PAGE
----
Let’s say you select path number two and get to the VP level. Most likely you are going to get hired as CFO by a client who has seen you in action. Or perhaps you leave banking for an interim finance role to sharpen the skills that are missing from the typical CFO profile. If you are really well known in the particular industry you serve, companies within that industry will seek you out. Rarely does this break come through executive search either.
The Secret Sauce
The skills that separate a successful CFO from the others has less to do with either of these paths however. The sought-after CFOs have other qualities that separate them from the pack: executive presence, excellent verbal communication skills, the ability to influence outcomes with nuance and finesse, and ultimately the ability to sell. All of these abilities can be learned, primarily by being mentored by the right people. So as you progress in your career no matter your path, the most important thing you can do is to find a very successful person to help mentor you in the soft skills that will help you develop from a financial professional to a business professional. If you are coming up the ladder of a finance career and need advice on your next move, please feel free to contact me at moc.srentrapdlonra@evaD.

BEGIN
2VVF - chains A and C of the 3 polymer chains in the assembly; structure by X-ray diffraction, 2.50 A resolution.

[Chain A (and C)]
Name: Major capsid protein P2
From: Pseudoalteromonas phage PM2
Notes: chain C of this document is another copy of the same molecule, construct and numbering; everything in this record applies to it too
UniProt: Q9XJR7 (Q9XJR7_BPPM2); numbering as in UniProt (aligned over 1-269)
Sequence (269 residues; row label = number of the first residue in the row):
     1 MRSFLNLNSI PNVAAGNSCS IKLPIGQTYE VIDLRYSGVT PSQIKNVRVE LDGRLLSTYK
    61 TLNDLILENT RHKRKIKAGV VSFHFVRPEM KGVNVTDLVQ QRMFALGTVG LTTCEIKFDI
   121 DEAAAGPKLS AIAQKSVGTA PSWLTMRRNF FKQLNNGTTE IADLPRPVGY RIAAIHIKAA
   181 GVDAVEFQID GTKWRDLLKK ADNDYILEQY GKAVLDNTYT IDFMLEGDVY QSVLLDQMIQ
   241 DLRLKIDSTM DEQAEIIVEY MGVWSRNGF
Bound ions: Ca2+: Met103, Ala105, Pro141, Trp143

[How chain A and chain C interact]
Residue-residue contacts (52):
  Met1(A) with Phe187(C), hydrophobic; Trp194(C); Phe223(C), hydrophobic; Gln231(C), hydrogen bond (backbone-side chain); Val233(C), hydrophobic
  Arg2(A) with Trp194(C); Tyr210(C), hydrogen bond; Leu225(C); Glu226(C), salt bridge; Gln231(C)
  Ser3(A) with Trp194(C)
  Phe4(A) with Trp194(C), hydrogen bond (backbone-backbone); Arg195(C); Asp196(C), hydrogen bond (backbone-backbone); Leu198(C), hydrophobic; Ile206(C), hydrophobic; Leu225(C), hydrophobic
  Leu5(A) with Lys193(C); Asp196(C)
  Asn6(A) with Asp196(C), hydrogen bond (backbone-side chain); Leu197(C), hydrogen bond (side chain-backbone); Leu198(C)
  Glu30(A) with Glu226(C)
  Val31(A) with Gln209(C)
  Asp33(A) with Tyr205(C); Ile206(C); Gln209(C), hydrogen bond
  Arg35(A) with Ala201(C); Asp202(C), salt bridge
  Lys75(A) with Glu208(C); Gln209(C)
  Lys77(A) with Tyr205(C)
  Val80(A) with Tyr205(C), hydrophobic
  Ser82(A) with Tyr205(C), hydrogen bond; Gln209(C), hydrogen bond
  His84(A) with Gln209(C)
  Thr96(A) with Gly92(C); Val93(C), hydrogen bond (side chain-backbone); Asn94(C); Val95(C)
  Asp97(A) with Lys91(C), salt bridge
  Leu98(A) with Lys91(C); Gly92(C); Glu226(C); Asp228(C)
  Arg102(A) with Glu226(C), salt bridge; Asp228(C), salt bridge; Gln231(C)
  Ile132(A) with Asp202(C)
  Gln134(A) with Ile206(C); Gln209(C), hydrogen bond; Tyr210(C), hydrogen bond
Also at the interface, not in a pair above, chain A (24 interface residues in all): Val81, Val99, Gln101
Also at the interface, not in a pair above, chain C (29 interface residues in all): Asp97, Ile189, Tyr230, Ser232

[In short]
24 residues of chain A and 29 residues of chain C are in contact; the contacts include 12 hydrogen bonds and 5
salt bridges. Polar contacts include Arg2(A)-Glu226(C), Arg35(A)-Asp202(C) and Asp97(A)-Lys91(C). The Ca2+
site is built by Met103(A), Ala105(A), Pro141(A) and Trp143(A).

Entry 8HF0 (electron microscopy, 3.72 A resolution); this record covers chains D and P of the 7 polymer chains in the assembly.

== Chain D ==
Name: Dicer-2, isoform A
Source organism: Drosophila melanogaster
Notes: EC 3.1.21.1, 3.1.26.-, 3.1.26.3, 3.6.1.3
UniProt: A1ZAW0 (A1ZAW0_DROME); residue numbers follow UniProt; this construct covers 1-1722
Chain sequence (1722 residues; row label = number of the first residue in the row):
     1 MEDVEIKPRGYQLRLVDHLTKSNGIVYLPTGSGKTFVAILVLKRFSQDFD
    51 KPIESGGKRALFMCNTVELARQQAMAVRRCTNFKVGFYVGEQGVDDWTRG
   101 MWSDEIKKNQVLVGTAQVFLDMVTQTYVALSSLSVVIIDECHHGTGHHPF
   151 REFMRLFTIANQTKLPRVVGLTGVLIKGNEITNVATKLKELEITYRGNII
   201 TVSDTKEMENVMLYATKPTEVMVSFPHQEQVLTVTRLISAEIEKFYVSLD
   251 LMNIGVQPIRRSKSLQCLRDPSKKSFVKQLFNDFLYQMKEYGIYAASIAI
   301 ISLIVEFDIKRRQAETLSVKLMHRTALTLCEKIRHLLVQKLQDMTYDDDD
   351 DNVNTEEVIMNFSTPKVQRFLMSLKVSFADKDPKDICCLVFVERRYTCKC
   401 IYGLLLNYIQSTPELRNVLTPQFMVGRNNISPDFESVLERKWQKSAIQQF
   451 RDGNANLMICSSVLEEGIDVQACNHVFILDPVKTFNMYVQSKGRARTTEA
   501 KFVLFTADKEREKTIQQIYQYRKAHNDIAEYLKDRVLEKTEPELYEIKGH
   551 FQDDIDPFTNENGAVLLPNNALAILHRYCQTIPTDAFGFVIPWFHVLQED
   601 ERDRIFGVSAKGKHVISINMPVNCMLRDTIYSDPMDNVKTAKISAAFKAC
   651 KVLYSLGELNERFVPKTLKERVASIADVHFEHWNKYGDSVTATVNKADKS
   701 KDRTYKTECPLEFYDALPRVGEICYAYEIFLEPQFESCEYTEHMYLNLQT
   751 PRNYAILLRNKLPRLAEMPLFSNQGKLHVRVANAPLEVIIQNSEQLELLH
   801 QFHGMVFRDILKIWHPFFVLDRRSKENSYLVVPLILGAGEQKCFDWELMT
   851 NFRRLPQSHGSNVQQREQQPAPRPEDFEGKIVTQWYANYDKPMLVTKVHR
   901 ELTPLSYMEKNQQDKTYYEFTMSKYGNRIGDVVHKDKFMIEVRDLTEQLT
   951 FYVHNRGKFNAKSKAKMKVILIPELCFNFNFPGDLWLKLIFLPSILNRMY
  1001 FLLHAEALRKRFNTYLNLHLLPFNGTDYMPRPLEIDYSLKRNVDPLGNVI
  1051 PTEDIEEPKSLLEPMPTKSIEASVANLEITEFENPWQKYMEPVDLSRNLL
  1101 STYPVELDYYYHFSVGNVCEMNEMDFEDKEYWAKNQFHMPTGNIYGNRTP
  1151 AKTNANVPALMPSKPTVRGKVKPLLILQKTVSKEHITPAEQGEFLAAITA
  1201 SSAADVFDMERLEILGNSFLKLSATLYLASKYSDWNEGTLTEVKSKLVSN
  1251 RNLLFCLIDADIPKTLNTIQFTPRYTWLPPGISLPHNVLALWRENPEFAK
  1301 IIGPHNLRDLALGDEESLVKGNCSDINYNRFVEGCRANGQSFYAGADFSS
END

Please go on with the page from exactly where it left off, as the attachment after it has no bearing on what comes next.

According to the Silicon Valley Business Journal (10/30/15), Silicon Valley has had 55 companies IPO since Q1 2014. Arnold Partners placed 10% of the CFOs in those companies, creating over $7B in market capitalization. While only half of the 55 companies are trading above their IPO price, all but one of the Arnold Partner client companies are above their IPO price, with two being significantly above. We are helping to form lasting value creation with the top technology and life-science companies in the Valley and throughout the country.
If you are seeking a CFO in this market, Arnold Partners is ready to help you attract a world-class leader to help drive value no matter your capital strategy or location in the U.S.